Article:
C#: Quick notes on some cool features…

… namely object initializer, collection initializer, implicitly typed local variable, anonymous type, anonymous method, and lambda expression.  

 Object Initializer

// we have here an object we are going to initialize in some other class
public class ToDoItem
{
// the following are the auto-implemented or automatic properties
public int ToDoItemID { get; set; }
public string Description { get; set; }
public DateTime DueDate { get; set; }
public string Notes { get; set; }
}

public class SomeOtherClass
{
//...
private void someMethod()
{
// so below we use the object initializer, enclosed by {}, to set the object's
// properties at creation time without having to define a corresponding
// constructor
// it uses the default constructor to process the the object initializers
ToDoItem toDoItem = new ToDoItem
{
Description = "Attend French class",
DueDate = DateTime.Parse("11/7/2013"),
Notes = "@6:30p"
};
}
}

 

Collection Initializer

// collection initializer lets you specify one or more element initializers
// which can be a simple value, an expression or an object initializer

// initializing a list of ints using simple values
List<int> intList = new List<int> { 1, 2, 3, 4, 5 };

// initializing a list of to do items using object initializers
List<ToDoItem> toDoList = new List<ToDoItem>
{
new ToDoItem { Description = "Visit Milton", ..., Notes = "" },
new ToDoItem { Description = "Attend French class", ..., Notes = "@6:30p" },
new ToDoItem { Description = "Attend Adv JavaScript class", ..., Notes = "@1p" }
};

 

Implicitly Typed Local Variable

// implicitly typed local variable, whose type is determined at compile time, is declared
// using the var keyword
var x = 10;
int y = 10; // explicitly typed

 

Anonymous Type

// anonymous types are objects created with read-only properties and without explicit 
// type
// they are created using the new operator with an object initializer and assigned to a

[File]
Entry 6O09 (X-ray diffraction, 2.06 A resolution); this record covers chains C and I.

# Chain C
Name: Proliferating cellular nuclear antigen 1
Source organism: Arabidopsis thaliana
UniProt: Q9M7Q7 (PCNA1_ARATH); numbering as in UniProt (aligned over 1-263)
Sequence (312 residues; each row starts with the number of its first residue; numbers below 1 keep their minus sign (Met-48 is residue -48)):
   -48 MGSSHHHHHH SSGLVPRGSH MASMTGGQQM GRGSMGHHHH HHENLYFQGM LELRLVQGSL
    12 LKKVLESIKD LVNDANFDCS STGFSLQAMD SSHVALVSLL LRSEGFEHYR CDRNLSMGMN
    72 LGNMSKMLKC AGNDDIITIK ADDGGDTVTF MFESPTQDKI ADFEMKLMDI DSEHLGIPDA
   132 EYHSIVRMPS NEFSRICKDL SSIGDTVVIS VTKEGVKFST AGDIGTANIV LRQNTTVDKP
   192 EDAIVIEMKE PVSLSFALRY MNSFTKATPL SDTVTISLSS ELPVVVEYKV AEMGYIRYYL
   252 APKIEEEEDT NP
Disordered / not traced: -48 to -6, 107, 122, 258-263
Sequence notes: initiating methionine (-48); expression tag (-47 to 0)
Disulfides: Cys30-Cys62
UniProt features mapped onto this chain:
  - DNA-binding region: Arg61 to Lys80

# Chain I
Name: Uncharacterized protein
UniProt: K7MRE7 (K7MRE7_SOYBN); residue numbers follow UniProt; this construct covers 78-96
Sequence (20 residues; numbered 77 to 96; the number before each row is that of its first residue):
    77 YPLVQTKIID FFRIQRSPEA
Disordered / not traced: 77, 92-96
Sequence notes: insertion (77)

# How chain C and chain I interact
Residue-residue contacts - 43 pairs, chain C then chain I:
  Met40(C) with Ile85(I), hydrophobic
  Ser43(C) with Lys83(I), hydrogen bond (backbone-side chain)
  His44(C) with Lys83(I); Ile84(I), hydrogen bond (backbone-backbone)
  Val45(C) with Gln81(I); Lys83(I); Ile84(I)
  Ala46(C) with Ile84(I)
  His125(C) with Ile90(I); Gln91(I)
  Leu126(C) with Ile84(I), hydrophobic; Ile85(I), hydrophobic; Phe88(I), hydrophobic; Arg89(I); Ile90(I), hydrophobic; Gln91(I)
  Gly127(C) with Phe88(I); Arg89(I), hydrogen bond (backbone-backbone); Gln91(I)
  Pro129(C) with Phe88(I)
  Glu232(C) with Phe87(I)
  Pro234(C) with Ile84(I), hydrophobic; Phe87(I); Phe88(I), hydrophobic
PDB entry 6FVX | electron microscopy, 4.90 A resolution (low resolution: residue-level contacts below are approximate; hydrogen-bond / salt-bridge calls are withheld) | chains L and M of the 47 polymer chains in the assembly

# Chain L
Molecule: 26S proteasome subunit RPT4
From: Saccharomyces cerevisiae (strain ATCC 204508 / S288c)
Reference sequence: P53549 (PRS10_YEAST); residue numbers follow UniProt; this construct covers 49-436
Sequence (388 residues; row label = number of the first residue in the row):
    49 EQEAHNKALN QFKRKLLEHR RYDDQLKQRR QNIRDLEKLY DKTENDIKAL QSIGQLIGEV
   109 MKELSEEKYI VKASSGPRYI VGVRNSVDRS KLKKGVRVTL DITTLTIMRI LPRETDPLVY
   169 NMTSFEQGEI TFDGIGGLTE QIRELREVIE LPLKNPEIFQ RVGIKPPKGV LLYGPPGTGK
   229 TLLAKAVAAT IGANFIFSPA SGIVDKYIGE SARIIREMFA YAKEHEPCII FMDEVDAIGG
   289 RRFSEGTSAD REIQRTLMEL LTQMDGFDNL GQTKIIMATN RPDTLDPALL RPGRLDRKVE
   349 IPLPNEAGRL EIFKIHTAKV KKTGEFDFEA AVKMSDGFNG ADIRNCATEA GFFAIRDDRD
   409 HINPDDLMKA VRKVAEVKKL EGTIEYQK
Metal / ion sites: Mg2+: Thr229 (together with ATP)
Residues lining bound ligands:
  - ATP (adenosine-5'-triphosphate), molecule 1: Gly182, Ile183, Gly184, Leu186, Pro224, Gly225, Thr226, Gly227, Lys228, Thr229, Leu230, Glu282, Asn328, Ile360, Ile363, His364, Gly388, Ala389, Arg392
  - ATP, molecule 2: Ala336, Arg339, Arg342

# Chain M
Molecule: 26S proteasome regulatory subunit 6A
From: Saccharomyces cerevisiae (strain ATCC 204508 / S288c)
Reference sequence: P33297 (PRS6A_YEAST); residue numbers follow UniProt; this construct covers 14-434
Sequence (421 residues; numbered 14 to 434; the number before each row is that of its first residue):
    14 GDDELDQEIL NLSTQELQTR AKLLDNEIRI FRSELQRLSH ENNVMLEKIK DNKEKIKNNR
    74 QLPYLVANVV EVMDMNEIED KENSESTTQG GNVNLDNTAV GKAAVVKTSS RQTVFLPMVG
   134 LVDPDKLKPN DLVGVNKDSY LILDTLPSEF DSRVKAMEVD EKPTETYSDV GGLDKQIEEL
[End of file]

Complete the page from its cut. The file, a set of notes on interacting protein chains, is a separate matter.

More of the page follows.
// variable declared as var
var t = new
{
Description = "Attend French class",
DueDate = DateTime.Parse("11/7/2013"),
Notes = "@6:30p"
};

// they are typically used in the select clause of a LINQ query expression
var toDoQuery =
from toDo in toDoList
select new {toDo.Description, toDo.DueDate};
foreach (var t in toDoQuery)
{
Console.WriteLine(t.Description);
Console.WriteLine(t.DueDate);
}

 

Anonymous Method

// anonymous method is another way of initializing a delegate
// before anonymous method, delegates are initialized with named method that is declared
// elsewhere in the code
// with anonymous method, delegates can now be initialized inline as in below

// first declare the delegate
delegate void IntOpDelegate(int i, int j);

private void DoIntOps()
{
// then instantiate the delegate with unnamed inline statement block called the
// anonymous method
IntOpDelegate intOpSum = delegate(int i, int j)
{
Console.WriteLine("Sum: {0}", i + j);
};

IntOpDelegate intOpDiff = delegate(int i, int j)
{
Console.WriteLine("Diff: {0}", Math.Abs(i - j));
};

// lastly, invoke the delegates
intOpSum(2, 3);
intOpDiff(4, 9);
}

 

Lambda Expression

// lambda expression uses => as the lambda operator
// left side of => contains the input parameter(s) and right side of => contains the
// statement(s) or expression

// example below is using lambda expression in place of anonymous method in our previous
// example
// the right side of => contains one statement
// note that our delegate here does not return a value so the statement should not return
// any value
IntOpDelegate intOpSum2 = (i, j) => Console.WriteLine("Sum: {0}", i + j);
intOpSum2(2, 3);

// a lambda expression example with only 1 input parameter, hence () is not required
IntUnaryOpDelegate intOpInc = i => Console.WriteLine("Increment: {0}", i++);
intOpInc(4);

// a lambda expression example with statements enclosed in {} on the right side of =>
IntUnaryOpDelegate intOpInc2 = i =>
{
Console.Write("Increment: ");
Console.WriteLine(i++);
};
intOpInc2(4);

// here the delegate returns a value so the right side of => contains an expression
// when you say expression it usually returns a value
IntUnaryOpDelegateWithRetVal intOpInc3 = i => i++;
Console.WriteLine("Increment: {0}", intOpInc3(4));

// you can also use statements in place of an expression as in below, but expression is
// more elegant
IntUnaryOpDelegateWithRetVal intOpInc4 = i => { return i++; };
Console.WriteLine("Increment: {0}", intOpInc4(4));

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